When the debtors became the majority in the state legislatures, they passed laws to unburden themselves from their obligations.  They passed moratoriums on the collection of debt (stay laws).  They allowed debtors to pay their debts in commodities in lieu of money (tender acts).  And they printed money.  The depression hit Rhode Island hard.  The debtors declared war on the creditors.  And threw property laws out the window.  Mob rule was in.  True democracy.  Rhode Island forced the creditors to accept depreciated paper money at face value.  Creditors, given no choice, had to accept pennies on the dollars owed.  No drawbacks to that, right?  Of course, you better pray you never, ever, need to borrow money again.  Funny thing about lenders.  If you don’t pay them back, they do stop lending.  The evil bastards.

Aristotle said history was cyclical.  It went from democracy to anarchy to tyranny.  Hamilton and James Madison, future enemies, agreed on this point.  A democracy is the death knell of liberty.  It is a sure road to the tyranny of the majority.  If you don’t honor written contracts, there can be no property rights.  Without property rights, no one is safe from arbitrary force.   Civilization degenerates to nature’s law where only the fittest and most powerful survive.  (In the social utopias of the Soviet Union and Communist China, where there were no property rights, the people’s government murdered millions of their people).

WINNING A WAR did not make a nation.  Before and after the Revolution, people thought in provincial terms.  Not as Americans.  Thomas Jefferson hated to be away from his country, Virginia.  Unless you served in the Continental Army, this is how you probably thought.  Once the common enemy was defeated, the states pursued their own interests.  (Technically speaking, they never stopped pursuing their own interests, even during the War).

In addition to all the other problems a weak Continental Congress was trying to resolve, states were fighting each other for land.  A localized war broke out between Pennsylvania and Connecticut over the Wyoming region in north east Pennsylvania.  And a region of New York was demanding their independence from that state.  Hamilton helped negotiate a peaceful solution and the confederacy admitted the new state, Vermont.

There were problems with the confederation.  And people were getting so giddy on liberty that that they were forgetting the fundamental that made it all possible.  Property rights.  States were moving closer to mob rule with no check on majority power.  And the smallest minorities held the legislation of the Confederate Congress (the Continental Congress renamed) hostage.  Land claims were pitting state against state with the Congress unable to do anything.  Meanwhile, her finances remained in shambles.  She had no credit in Europe.  And creditors wanted their money back. 

They were choosing sides.  And you can probably guess the sides.  Hamilton had no state allegiances, understood finance and capital, saw how an impotent congress was unable to support the Army during war, saw provincial interests hinder national progress and threaten civil war.  George Washington, Virginia’s greatest son, had long looked to the west and saw America’s future there.  Not Virginia’s future.  His war experience only confirmed what he believed.  America had a great future.  If they could only set aside their provincialism and sectional interests.  James Madison saw the tyranny of the majority in the Virginian State House first hand.  He liked partisanship.  He liked competing ideals debated.  He did not want to see a majority stampede their vision into law.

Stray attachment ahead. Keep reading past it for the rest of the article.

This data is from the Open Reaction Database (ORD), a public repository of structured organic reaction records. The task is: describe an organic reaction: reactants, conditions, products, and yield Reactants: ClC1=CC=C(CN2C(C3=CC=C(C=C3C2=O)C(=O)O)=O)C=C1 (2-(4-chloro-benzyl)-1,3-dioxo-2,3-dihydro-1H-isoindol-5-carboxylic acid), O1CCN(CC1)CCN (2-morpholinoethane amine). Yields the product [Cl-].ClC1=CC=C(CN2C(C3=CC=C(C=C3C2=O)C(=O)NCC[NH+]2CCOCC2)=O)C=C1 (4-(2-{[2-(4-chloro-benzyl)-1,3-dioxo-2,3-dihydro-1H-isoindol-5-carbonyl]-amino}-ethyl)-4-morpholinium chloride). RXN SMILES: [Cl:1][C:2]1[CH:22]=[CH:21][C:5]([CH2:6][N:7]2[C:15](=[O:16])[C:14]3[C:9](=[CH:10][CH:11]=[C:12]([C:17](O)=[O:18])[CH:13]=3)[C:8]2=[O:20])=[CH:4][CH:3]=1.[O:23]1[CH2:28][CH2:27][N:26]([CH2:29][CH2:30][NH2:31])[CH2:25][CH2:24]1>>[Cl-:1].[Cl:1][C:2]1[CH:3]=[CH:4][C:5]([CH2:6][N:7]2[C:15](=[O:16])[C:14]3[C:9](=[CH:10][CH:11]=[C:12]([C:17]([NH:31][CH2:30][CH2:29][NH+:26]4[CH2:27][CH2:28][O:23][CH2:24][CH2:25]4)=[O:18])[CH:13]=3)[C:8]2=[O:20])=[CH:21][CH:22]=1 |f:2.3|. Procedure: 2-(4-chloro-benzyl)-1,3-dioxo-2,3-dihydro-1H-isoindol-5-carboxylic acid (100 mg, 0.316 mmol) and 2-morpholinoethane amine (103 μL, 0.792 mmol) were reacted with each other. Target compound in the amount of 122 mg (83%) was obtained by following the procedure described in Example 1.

These were the nationalists.  Madison wanted a strong federal government to check the tyranny of the states.  Hamilton wanted to do away with the states altogether.  Washington wanted what was best for these several united states as a whole after so many labored for so long during the Revolutionary War.  Ultimately, he wanted to capitalize the ‘u’ and the’s’ in united states and make it a singular entity.

On the other side were many of the old 1776 patriots.  Many of who did not have any army experience.  Such as Thomas Jefferson.  In them, the Spirit of ’76 was alive and well.  The Revolutionary War was to free the states from the yoke of British oppression.  They remained provincials.  They did not spend up to 8 years in an army made up of soldiers from different states.  They had no sense of this nationalism.  They saw everything through the eyes of their state.  And a strong central government was just another yoke of oppression in their eyes.

THE ANSWER TO all of their concerns was federalism.  Shared sovereignty.  The states would give up a little.  And the new central government would take up a little.  The drafters of the Constitution set up a 3-branch government.  It included a bicameral legislature.  Membership in the House of Representatives would be proportional to a state’s population.  They would have power of the purse.  Including the authority to levy taxes.  In the Senate, each state would get 2 senators.  They would be chosen by the states’ legislatures (a constitutional amendment changed this to a popular vote).  This was to keep the spending of the House in check.  To prevent mob-rule.  And to check national power.  Each chamber would have to approve legislation for it to become law.  But each chamber did not need to have unanimous approval.